Search - Coleman Hawkins :: Today & Now

Today & Now
Coleman Hawkins
Today & Now
Genres: Jazz, Pop
  •  Track Listings (7) - Disc #1

Japanese 24 Bit/96KHz remastered reissue of 1963 album originally issued on Impulse!, packaged in a limited edition miniature gatefold LP sleeve. 2001.


Larger Image
Listen to Samples

CD Details

All Artists: Coleman Hawkins
Title: Today & Now
Members Wishing: 0
Total Copies: 0
Label: Grp Records
Release Date: 9/24/1996
Album Type: Original recording remastered
Genres: Jazz, Pop
Styles: Swing Jazz, Bebop
Number of Discs: 1
SwapaCD Credits: 1
UPC: 011105018425


Album Description
Japanese 24 Bit/96KHz remastered reissue of 1963 album originally issued on Impulse!, packaged in a limited edition miniature gatefold LP sleeve. 2001.

Similar CDs


CD Reviews

Smooth and invigorating
John Stodder | livin' just enough | 04/05/2001
(5 out of 5 stars)

"Coleman Hawkins has a distinctively mellow sound, which on this disk he applies to both some gorgeous ballads (Quintessence and Don't Love Me) and some upbeat so-called "folk" songs (especially Go Lil' Liza and Swingin' Scotch). I heard Go Lil' Liza playing as background at a Briazz one day and it just captured me immediately, and thanks to Amazon I was able to track this down. There are so many incredible jazz LP recordings that were made in the period 1955-70 or so where great musicians like Hawkins would just bring some musicians into a studio (or in this case Rudy Van Gelder's living room), look over some charts, work out some arrangements rather quickly and then lay down some amazing, improvised tracks like these. The playing is flawless yet totally spontaneous. There is a sense on the one hand that the players have spent many nights on stage, but that they are approaching this music with humility, just as curious as we are how it will all turn out. The bassist on this recording has a fine time, it seems, humming along with his angular solos, which if nothing else demonstrates the fluidity and brilliance of these musicians. They were improvising, yes, but they knew exactly where they were going. This disk is nicely packaged, but nothing has been added... no alt. takes, and no new liner notes to augment Stanley Dance's original notes. No need; you get your money's worth as it is."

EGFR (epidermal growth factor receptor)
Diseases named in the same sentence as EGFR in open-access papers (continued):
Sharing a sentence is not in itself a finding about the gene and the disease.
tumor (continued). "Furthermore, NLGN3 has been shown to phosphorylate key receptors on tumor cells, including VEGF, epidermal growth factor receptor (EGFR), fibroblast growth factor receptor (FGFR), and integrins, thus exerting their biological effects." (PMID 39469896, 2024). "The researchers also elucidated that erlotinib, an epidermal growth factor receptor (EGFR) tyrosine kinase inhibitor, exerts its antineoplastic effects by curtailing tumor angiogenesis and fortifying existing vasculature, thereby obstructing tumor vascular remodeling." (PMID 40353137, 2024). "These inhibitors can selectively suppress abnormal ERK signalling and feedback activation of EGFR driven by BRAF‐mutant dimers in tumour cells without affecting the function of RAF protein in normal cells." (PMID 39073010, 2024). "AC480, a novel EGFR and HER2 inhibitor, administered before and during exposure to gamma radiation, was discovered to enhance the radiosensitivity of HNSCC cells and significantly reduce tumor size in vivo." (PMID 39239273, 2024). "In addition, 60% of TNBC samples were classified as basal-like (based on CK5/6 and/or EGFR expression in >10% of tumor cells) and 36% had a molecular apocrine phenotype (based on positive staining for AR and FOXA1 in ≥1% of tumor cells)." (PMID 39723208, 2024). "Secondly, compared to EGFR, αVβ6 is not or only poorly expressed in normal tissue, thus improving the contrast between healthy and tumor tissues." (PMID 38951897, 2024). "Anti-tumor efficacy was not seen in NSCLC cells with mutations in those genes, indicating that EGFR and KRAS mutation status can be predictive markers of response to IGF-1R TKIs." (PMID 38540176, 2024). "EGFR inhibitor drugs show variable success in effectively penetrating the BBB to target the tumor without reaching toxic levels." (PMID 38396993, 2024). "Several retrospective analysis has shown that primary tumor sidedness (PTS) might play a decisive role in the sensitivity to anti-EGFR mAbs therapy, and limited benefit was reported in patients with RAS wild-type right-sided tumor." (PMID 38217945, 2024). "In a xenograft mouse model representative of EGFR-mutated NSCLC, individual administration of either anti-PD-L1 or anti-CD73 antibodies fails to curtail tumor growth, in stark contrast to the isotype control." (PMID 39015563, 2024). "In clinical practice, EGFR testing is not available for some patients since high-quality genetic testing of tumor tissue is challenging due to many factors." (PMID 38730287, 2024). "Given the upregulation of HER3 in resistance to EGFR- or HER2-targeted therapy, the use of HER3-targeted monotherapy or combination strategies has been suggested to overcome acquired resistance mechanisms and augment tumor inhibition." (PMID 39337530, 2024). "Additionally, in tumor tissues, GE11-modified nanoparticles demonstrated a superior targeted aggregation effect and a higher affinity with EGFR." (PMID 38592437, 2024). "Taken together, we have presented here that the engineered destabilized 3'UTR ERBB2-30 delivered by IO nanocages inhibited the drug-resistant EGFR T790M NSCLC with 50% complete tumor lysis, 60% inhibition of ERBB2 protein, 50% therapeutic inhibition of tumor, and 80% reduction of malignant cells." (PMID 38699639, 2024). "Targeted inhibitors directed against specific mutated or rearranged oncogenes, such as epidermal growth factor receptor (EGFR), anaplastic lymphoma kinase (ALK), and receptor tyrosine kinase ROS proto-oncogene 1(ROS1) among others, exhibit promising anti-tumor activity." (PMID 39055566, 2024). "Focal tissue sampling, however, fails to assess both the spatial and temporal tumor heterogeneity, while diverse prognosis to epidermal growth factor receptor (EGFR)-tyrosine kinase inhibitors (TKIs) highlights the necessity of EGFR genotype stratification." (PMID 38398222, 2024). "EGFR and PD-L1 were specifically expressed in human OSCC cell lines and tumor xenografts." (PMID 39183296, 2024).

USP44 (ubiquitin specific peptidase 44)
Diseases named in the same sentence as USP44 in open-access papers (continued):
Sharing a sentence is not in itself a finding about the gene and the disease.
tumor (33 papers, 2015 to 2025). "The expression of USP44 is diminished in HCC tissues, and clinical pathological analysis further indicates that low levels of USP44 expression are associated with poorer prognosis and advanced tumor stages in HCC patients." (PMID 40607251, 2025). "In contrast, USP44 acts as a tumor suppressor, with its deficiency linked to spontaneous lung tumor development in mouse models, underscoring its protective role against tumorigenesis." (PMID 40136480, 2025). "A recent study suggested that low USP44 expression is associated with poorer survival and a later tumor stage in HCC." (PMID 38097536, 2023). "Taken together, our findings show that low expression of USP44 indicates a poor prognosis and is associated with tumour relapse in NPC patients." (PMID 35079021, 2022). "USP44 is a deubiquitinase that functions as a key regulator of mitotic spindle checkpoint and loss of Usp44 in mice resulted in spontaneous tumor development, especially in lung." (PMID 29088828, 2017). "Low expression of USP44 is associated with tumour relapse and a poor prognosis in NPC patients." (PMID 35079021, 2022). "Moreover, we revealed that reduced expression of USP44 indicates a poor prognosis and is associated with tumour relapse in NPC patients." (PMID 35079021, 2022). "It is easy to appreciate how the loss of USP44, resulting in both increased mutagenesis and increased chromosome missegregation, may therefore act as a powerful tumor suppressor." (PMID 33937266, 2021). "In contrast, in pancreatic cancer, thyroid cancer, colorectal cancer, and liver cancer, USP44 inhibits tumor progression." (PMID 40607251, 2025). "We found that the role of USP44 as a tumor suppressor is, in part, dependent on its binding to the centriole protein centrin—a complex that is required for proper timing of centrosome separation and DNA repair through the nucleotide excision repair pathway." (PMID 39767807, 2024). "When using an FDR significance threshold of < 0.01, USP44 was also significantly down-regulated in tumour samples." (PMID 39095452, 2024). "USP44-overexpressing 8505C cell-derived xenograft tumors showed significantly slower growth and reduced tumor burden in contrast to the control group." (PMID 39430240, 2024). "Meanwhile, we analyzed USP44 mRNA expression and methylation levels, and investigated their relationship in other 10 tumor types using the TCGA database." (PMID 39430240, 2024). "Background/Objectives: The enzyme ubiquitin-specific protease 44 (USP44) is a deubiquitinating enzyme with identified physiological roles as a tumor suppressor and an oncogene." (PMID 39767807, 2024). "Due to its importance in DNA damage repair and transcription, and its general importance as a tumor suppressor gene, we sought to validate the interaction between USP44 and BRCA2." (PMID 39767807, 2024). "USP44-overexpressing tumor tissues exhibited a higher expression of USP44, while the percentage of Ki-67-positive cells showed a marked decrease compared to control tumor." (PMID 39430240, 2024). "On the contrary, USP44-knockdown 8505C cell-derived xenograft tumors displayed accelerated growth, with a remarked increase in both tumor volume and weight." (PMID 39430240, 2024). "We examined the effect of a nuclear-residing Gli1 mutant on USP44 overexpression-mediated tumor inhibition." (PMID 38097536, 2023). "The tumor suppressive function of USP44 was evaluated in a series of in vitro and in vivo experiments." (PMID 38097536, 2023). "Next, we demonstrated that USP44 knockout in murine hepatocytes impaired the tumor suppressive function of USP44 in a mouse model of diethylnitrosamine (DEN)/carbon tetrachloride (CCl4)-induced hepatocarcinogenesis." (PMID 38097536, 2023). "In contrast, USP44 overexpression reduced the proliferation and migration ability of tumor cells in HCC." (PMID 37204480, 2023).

The Hawk delivers another sermon...
Jack Dempsey | South Miami Beach, Florida | 03/03/2005
(5 out of 5 stars)

"and right from the starting notes of the very first track, you know it's gonna be a good one. With Major Holley by his side, getting notes out of his upright that you probably didn't know existed, they can do no wrong. Then, they go right into Quincy Jones' "Quintessence" and brother, you know you're in the right place. It only gets better from there, except, of course, when it ends. But then, you just start it all over again.

This was recorded during the same two-week session that also gave us the outstanding "Desafinado" release, so, if you're interested, pick up that cd as well because it makes a very-good companion piece to this and, as always, you can't get too much of the Hawk. Plus, the Hawk playing the bossa-vibe simply must be heard to be believed. It's amazing. Dare I say it puts Getz to shame? No, I can't say that, but it's definitely dam* tasty.

You gotta get this now if you're still considering. You will definitely not regret it."
Coleman Hawkins in person
William E Donoghue | Healdsburg CA USA | 09/23/2007
(5 out of 5 stars)

"In the early 1960's I had the pleasure of seeing Coleman Hawkins do a two hour Friday matinee at the Showboat in Philadelphia (near the famous South Street of Orlons fame). He was magnificent, elegant and in a weekly series of matinees that included Charles Lloyd, John Coltrane, Wes Montgomery, Roland Kirk, Mongo Santamaria, Horace Silver and the great stars of the blossoming of acoustic jazz in the early sixties, the man who invented the jazz tenor sax as a solo instrument held his own playing to a very demanding audience in this small club around the corner from Pep's who had matinees on Mondays. It was a buffet of magic music in those days and the only place in Philadelphia to dine on such delights."